Dr Scott Thacker is an Honorary Research Associate of the Environmental Change Institute, University of Oxford and an Infrastructure Sustainability and Resilience Specialist at the United Nations Office for Project Services (UNOPS). His research focusses on the strategic planning of national infrastructure, to support the achievement of long-term sustainability and resilience objectives.
In his role at UNOPS, Scott is leading efforts to develop a new generation of methodologies and tools that recognise the central importance of infrastructure to achieving national development outcomes. This includes in relation to the Sustainable Development Goals (SDGs), the Paris Agreement, Sendai Framework and New Urban Agenda. Central to this work is the need to influence the practical, real-world, decisions of infrastructure and built environment practitioners. This has resulted in the development of the downstream, project-scale tool: sustainable – which helps projects to be developed with a greater impact. sustainable was launched at 63rd Commission on the Status of Women to help support achievement of the gender-relevant SDGs. It has also resulted in the development of the upstream, portfolio-scale tool: NISMOD-Int – which helps the strategic planning of national infrastructures to ensure it meets long-term sustainability and resilience targets. NISMOD-Int has successfully been applied to Palestine and Curacao, with a current application underway in Saint Lucia in close collaboration with the Ministry of Finance.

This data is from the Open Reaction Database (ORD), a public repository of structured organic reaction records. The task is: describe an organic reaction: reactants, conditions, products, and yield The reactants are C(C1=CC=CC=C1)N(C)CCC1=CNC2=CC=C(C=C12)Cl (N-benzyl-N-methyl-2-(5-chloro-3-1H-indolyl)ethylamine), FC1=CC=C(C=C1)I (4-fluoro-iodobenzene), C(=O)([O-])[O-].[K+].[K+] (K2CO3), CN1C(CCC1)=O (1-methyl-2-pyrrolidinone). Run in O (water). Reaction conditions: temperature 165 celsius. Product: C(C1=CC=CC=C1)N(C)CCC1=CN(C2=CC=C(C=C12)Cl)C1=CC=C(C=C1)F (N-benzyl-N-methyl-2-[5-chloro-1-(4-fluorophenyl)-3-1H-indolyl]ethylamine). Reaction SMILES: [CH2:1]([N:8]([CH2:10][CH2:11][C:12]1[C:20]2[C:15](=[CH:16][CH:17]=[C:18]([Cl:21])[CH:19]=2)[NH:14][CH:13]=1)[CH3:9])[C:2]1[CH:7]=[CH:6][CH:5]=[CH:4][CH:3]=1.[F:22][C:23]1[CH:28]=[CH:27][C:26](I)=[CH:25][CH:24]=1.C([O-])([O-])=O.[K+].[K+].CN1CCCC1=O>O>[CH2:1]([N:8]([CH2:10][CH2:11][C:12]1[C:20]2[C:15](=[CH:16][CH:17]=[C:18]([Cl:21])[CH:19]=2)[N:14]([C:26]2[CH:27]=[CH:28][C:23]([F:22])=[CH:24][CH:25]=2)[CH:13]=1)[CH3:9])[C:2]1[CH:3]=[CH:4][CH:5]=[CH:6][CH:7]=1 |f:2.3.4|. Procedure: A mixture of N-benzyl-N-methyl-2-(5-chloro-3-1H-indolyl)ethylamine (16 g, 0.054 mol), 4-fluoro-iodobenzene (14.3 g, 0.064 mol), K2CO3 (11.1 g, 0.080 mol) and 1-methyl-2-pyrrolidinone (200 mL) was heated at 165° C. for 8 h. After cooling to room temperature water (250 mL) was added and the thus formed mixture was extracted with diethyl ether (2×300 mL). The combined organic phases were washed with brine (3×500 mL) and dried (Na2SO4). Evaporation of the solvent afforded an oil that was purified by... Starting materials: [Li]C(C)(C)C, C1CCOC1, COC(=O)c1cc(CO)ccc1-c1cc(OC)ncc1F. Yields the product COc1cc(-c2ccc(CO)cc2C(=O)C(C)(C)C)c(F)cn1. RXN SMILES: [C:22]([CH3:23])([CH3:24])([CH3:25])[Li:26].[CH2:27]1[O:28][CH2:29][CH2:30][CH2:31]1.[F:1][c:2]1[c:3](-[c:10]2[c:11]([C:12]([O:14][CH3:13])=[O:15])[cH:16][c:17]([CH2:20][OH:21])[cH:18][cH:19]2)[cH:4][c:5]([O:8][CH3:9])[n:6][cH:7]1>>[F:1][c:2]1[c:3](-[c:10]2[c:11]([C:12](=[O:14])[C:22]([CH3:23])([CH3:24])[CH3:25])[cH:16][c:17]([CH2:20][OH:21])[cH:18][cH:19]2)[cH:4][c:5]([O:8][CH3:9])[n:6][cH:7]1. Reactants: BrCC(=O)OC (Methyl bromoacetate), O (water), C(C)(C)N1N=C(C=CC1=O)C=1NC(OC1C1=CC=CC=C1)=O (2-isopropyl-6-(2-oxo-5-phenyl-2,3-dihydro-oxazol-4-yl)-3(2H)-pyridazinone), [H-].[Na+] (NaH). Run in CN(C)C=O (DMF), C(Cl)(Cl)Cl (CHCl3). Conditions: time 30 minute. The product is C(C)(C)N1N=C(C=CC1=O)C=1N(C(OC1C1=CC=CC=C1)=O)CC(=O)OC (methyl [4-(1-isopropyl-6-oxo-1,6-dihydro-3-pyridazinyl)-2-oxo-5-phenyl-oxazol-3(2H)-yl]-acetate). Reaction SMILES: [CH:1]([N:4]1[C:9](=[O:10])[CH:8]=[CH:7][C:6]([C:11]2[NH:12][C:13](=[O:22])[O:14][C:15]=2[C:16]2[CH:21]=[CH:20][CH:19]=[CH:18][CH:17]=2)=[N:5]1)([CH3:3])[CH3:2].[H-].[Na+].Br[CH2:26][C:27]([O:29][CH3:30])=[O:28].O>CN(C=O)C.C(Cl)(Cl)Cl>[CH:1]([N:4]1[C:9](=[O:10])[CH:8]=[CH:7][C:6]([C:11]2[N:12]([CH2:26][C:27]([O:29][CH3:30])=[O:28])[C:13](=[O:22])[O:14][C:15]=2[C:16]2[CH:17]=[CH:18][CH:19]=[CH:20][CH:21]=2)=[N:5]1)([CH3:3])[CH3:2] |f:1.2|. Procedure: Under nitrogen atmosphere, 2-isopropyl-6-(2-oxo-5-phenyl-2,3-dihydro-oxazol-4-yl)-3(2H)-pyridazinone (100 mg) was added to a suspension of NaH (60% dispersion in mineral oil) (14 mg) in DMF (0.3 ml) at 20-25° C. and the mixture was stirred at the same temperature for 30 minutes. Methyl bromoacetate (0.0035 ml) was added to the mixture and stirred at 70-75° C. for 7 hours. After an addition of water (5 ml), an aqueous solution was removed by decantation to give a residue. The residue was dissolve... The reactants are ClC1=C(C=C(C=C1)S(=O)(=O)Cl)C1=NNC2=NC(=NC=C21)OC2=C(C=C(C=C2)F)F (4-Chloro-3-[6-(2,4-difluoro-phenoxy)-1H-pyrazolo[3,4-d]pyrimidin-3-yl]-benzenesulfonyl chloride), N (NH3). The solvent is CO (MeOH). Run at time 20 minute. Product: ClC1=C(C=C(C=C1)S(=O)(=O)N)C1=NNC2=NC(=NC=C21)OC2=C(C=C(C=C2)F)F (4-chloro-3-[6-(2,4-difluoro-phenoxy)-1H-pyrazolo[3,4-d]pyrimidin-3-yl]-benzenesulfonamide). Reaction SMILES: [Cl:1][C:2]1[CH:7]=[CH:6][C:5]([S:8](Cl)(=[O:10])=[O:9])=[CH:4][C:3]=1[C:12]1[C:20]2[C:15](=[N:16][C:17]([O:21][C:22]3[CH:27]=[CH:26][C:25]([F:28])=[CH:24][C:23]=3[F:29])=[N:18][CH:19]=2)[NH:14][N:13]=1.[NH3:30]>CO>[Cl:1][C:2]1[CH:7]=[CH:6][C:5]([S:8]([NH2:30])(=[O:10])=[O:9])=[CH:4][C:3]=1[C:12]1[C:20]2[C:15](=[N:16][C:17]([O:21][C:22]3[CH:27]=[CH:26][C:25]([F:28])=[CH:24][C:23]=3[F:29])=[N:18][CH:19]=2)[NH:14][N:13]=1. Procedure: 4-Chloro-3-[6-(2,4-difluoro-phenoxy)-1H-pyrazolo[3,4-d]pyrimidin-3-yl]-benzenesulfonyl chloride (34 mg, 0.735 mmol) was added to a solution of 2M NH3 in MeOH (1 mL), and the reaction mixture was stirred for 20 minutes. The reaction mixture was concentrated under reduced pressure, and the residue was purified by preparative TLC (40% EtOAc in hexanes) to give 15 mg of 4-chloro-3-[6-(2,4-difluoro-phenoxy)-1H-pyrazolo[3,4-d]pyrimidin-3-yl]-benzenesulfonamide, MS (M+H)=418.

As a member of the UK Infrastructure Transitions Research Consortium (ITRC), Scott has developed pioneering methodology and a variety of successful collaborations with practitioners from across government and industry. Examples include: the identification of infrastructure criticality hotspots with Infrastructure UK at HM Treasury; coordinating analysis for the UK’s first systems-based assessment of national infrastructure needs the Institution of Civil Engineers; and completing a first-of-its-kind interdependency climate change risk assessment for the UK’s planned £56 billion High Speed 2 rail project.
Alongside interaction with infrastructure practitioners, Scott is an active member of the academic community and regularly publishes research on the topics of sustainable infrastructure, long-term infrastructure planning, infrastructure risk and resilience analysis, climate mitigation and adaptation, environmental sustainability and complex networks. In 2014 he was awarded the ICVRAM Young Scientist Award and in 2015, the Society for Risk Analysis Merit Prize.
Scott holds a PhD in infrastructure systems modelling from the University of Oxford, an MSc in hydro-informatics and water management from Newcastle University and a BEng in civil engineering from Loughborough University.